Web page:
“We’re strong supporters of AB 2296. We think it will close some of those loopholes and provide some protection for students,” Voigt said.

The bill, by Marty Block (D-San Diego), head of the Assembly Higher Education Committee, is scheduled to be heard by the Senate Education Committee later this month.

UC-San Francisco Research Project Forming

Over the next several months, Chapman and Bates will guide a research project on health care training programs with funding from the California Wellness Foundation.

“We’ve been interested over the course of our work at the center about how and where students get educated,” Chapman said. “We’re seeing now a preponderance of private and particularly for-profit schools. We’re going to look at that growth and how students are faring during and after their education,” Chapman said.

According to a national study released earlier this year, for-profit colleges play an important and growing role in training the country’s health care workforce, but they could be doing a better job. Researchers at the Center for American Progress made several recommendations in the study, “Profiting From Health Care: The Role of For-Profit Schools in Training the Health Care Workforce.”

Vocational School Oversight Trying To Catch Up

The California Bureau for Private Postsecondary Education is investigating 77 schools operating with expired state authorization.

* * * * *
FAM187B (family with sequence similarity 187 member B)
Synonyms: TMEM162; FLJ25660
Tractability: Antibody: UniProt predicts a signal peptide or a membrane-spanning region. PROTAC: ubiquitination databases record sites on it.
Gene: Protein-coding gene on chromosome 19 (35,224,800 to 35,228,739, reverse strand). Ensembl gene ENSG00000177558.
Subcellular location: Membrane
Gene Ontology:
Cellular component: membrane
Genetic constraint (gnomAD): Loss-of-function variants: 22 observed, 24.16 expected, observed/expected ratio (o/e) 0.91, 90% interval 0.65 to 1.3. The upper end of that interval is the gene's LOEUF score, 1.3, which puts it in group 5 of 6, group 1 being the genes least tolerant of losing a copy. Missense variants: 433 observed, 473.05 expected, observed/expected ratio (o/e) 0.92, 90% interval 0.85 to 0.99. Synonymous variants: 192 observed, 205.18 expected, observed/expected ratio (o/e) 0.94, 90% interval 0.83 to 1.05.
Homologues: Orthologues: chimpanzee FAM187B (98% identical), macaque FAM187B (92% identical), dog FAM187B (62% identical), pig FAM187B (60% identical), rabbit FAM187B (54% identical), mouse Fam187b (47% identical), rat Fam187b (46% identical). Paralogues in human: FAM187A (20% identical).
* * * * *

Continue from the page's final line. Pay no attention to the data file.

“We don’t know how many of those 77 have health care programs,” said Russ Heimerich, spokesperson for the California Department of Consumer Services, which oversees the private post-secondary bureau.

“We could do the research and find all the health care programs, but by the time we did that I think most of the schools would have made their paperwork current,” Heimerich said.

Heimerich said the current investigation and much of the bureau’s backlog stems from a number of political moves, including a governor’s veto, that have the state agency playing catch-up with private school oversight. Funding for the bureau was vetoed by Gov. Arnold Schwarzenegger (R) in 2006. A new law reinstated the bureau in 2010.

“We didn’t have enforcement people until fall of last year,” Heimerich said.

Earlier this year, state regulators closed the Institute of Medical Education, a private, for-profit vocational school with campuses in Oakland and San Jose.

The Bureau for Private Postsecondary Education determined that the school’s claims of accreditation were false and that the school was operating training programs for MRI technologists and ultrasound technicians without valid state authority. The school also had training programs for dental hygienists and other health care vocations.

“That was an emergency decision, essentially ordering the school to stop teaching. The actual hearing to close down the school is scheduled June 21. We don’t do that often, but it does happen,” Heimerich said.

Related Topics

Health Industry Insight Public Health